Scerri Herrera has been ruled unfit to be a judge. It follows that she is also unfit to be a magistrate.

Published: January 8, 2017 at 8:35pm

A judicial appointments committee made up of the Chief Justice, the Auditor General, the Ombudsman, the Attorney General and the president of the Chamber of Advocates has decided that Consuelo Scerri Herrera is unfit – not for reasons of incompetence but because of her sleazy private life and financial affairs – to be made a judge.

She is, however, already a magistrate – and has been one since Prime Minister Alfred Sant appointed her back in 1998 when she was just 33.

If she is unfit to become a judge, it therefore follows naturally that she is unfit to be a magistrate, and that she has held that post for several years while being unfit to hold it.

So – what do the Judicial Appointments Committee, the Justice Ministry, the Commission for the Administration of Justice and the shadow minister for justice plan to do about this? Because clearly, the problem has got to be solved.

Everyone who now appears in court before Magistrate Scerri Herrera will be aware that they are appearing before, and having their cases decided by, an individual who has been ruled unfit to be a judge.

The matter cannot stop here, and quite obviously has got to be referred to the Commission for the Administration of Justice. As the situation stands, the magistrate can only be removed through impeachment, which requires a two-thirds vote in parliament (and that means the support of Labour MPs, who include her brother, the Environment Minister, for her impeachment) after a recommendation by the Commission as distinct from the Judicial Appointments Committee.

It is worth recalling that Scerri Herrera has long been deemed unfit to carry out her duties. Seven years ago, when I reported on this website that she routinely dined out with politicians and journalists, and invited them to her parties – citing specific cases in which she was seen having dinner with Jeffrey Pullicino Orlando when he was appearing before her as a defendant or plaintiff – the Chief Justice, Vincent Degaetano, withdrew from her court, within 24 hours of my report being published, a very long list of libel cases and transferred them to another two magistrates. This is exactly how Magistrate Francesco Depasquale came to be the default magistrate for libel cases. Before that, it was Scerri Herrera.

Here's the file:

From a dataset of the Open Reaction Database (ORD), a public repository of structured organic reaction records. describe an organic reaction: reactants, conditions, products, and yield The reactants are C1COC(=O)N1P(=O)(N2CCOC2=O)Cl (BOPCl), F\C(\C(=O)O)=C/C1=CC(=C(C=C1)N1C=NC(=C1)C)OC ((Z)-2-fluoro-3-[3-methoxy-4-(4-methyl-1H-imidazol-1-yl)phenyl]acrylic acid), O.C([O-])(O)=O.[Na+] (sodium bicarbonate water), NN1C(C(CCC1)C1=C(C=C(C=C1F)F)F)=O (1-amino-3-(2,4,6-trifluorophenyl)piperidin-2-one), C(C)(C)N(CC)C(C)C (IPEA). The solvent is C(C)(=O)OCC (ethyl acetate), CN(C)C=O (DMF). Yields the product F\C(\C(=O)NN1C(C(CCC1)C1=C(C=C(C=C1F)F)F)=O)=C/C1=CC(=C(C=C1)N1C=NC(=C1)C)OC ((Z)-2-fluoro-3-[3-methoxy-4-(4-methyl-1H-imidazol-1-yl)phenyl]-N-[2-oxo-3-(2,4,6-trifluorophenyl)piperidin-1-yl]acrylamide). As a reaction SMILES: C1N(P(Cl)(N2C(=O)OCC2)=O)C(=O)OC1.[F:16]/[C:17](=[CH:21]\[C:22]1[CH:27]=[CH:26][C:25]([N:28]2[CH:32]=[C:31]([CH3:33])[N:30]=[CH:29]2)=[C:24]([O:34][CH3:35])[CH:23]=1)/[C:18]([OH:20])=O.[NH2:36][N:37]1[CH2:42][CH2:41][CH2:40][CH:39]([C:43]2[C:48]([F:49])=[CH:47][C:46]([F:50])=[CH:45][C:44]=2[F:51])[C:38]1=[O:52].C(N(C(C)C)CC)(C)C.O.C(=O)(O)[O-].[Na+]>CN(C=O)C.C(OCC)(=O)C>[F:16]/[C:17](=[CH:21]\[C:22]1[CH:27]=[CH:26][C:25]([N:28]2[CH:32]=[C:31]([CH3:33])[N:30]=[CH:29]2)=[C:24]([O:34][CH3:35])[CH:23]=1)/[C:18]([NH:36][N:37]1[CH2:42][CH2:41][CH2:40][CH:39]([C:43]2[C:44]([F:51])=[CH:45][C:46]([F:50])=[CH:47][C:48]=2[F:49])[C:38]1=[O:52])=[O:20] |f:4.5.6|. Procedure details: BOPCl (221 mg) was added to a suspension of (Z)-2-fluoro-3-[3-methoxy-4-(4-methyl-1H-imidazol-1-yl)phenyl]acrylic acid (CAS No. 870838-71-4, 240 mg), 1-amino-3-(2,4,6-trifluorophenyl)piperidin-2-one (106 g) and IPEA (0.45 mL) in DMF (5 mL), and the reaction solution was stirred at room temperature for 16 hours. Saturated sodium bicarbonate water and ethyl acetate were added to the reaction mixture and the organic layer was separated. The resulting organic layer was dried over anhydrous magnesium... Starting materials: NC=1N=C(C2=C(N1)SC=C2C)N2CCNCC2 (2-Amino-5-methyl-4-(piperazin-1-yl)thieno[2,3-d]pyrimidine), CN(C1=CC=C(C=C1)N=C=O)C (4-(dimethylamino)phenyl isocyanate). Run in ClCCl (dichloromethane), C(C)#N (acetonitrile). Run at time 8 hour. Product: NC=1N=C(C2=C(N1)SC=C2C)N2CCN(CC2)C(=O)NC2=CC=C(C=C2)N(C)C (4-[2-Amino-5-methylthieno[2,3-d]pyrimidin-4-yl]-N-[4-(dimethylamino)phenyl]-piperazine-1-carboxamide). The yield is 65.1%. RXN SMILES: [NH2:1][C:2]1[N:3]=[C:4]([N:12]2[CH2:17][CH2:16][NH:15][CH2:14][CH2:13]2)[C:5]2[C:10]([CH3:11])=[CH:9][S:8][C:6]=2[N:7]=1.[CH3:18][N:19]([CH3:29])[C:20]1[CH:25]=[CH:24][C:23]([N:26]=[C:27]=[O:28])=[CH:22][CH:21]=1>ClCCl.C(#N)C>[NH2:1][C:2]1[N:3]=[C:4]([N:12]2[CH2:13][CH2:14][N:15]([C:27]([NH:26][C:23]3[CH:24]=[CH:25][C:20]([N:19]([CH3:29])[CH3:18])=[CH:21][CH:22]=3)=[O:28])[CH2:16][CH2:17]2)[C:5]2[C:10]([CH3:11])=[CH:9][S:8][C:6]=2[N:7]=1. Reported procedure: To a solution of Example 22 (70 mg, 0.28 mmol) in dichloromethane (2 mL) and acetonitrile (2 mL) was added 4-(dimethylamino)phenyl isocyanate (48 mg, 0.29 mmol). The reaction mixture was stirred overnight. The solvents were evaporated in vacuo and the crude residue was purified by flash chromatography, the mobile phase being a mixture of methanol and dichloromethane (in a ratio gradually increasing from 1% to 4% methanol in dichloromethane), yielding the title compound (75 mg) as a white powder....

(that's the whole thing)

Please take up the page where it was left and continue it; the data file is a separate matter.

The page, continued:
That news – a big story, and one which should have been of particular interest to newspapers because it involved libel and politicians – was not published anywhere except on this website. The newspapers were too busy chasing red herrings in those days, and helping Muscat be elected. Two of those newspapers were even run by a man who was secretly involved in corrupt dealings with Keith Schembri, who was at the time masterminding the Labour Party’s electoral roadmap for the sole purpose of getting into power to engineer corrupt deals which would populate his offshore companies with assets. They hadn’t yet brought Konrad Mizzi on board as their tool and cabinet signatory.

The magistrate with her underpants on display, socialising with the Prime Minister’s wife.

The magistrate walking down Republic Street to a day of work at the Courts of Justice.

The magistrate at dinner in a restaurant with her boyfriend, government consultant Robert Musumeci, government minister Michael Farrugia, and his girlfriend, Identity Malta director Amanda Mifsud.

The magistrate at a party with businessman Hugh Anastasi, in whose villa the Labour Party’s major campaign video, ‘Ded, jien ha nivvota Lejber’ was filmed.

The magistrate, second from right, with – on either side of her – her brother Jose Herrera’s electoral canvasser Doreen Sciberras and Omar Cucciardi, who was a Planning Authority inspector at the time.

The magistrate at lunch at Xlendi in Gozo with her boyfriend Musumeci and with government minister Michael Farrugia and his girlfriend, a director of Identity Malta.

The magistrate having coffee and a gossip in a Valletta cafe with Pamela Seychell, personal assistant to the Prime Minister’s wife. Mrs Seychell is on secondment to the Office of the Prime Minister from her civil service job at the Capital Transfer Duty Department, which handles the registry of tax on capital transfers (shares and real estate).

Sandro Chetcuti, president of the Malta Developers Association, and Karen Mugliett, whose husband Jesmond is a former government minister and was a Nationalist MP at the time, at the magistrate’s birthday party in Gozo.

The magistrate with Lydia Abela, a high-ranking Labour Party official, whose father-in-law was the head of state at the time.

The magistrate with her brother, who is now Minister for the Environment.

The magistrate cutting her birthday cake at a party packed with politicians and media people, many of whom were at the time appearing in cases before her as defendants, plaintiffs and witnesses.

Labour politician Miriam Dalli and her sister, the former Labour Party television newscaster Veronique Dalli (now a lawyer who worked for Jose Herrera’s firm), at the magistrate’s birthday party.

The magistrate with waxing-salon owner Ignatius k/a Natius Farrugia, Labour mayor of Zurrieq, who has a criminal conviction for harassment.

The magistrate (on left, in backless dress) with her brother Jose Herrera’s electoral canvasser.

The magistrate socialising with guests from politics, the media, business and real estate development at one of her parties.